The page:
The Senate gave pre-dawn approval today to a $3.7 trillion budget for next year that embraces nearly $1 trillion in tax increases over the coming decade but shelters domestic programs targeted for cuts by Republicans in the House. It's the first budget the Democratic-run Senate has approved in four years, and it just barely did so—by a 50-49 margin. The vote came after lawmakers labored through the night on scores of symbolic amendments, ranging from voicing support for letting states collect taxes on Internet sales to expressing opposition to requiring photo identification for voters.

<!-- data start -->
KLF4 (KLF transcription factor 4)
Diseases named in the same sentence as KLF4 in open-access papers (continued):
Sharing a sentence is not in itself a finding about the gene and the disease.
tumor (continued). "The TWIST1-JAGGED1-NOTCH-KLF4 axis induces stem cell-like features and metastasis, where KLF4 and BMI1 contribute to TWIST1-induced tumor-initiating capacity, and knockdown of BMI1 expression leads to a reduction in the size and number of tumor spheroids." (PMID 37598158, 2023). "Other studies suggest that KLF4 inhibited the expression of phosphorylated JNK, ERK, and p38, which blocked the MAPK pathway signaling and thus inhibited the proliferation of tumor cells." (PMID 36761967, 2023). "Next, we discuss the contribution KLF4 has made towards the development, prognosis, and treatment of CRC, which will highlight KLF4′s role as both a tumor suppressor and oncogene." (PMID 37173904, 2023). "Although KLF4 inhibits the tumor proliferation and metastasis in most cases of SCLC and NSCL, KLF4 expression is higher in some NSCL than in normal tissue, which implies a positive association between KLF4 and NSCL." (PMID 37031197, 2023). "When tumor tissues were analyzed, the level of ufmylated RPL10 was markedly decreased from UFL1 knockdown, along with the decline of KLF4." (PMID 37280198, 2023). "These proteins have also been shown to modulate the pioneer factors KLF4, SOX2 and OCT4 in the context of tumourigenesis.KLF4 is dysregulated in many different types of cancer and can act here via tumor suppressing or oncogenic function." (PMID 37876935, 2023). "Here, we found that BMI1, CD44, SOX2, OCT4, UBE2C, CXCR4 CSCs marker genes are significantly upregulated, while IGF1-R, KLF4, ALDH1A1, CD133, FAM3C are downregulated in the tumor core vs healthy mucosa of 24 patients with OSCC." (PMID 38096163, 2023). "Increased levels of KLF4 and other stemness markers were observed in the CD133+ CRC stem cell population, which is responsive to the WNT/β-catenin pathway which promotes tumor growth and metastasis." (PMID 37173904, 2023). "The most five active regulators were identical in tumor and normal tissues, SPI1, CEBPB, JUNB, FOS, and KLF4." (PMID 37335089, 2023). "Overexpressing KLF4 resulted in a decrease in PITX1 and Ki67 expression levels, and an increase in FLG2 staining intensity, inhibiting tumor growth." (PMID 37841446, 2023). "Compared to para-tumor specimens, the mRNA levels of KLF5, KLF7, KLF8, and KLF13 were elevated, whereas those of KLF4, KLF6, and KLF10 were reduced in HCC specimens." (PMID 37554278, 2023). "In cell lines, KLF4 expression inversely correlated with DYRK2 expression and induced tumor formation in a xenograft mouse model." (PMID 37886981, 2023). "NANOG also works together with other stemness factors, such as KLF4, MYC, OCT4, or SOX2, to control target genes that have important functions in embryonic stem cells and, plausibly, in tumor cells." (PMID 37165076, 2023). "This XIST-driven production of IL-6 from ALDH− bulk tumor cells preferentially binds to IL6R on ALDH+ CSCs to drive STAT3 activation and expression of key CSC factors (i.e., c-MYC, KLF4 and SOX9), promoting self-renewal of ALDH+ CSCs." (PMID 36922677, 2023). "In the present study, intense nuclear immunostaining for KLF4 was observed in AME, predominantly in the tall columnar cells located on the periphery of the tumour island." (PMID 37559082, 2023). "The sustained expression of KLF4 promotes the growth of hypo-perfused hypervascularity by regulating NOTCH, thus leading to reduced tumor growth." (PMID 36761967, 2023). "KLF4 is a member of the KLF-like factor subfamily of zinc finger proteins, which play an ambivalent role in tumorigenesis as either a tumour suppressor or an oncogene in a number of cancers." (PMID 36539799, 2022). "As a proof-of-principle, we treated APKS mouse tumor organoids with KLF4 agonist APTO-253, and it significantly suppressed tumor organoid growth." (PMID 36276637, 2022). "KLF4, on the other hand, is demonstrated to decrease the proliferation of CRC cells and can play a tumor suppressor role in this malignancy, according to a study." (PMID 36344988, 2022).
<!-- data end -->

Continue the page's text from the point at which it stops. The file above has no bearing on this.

The Senate's budget would shrink annual federal shortfalls over the next decade to nearly $400 billion, raise unspecified taxes by $975 billion, and cull modest savings from domestic programs. In contrast, a rival budget approved by the House balances the budget within 10 years without boosting taxes. Obama plans to release his own 2014 budget next month, an unveiling that will be studied for whether it signals a willingness to engage Republicans in negotiations or play political hardball. The Democratic budget's $975 billion in new taxes would be matched by an equal amount of spending reductions coming chiefly from health programs, defense, and reduced interest payments as deficits get smaller than previously anticipated.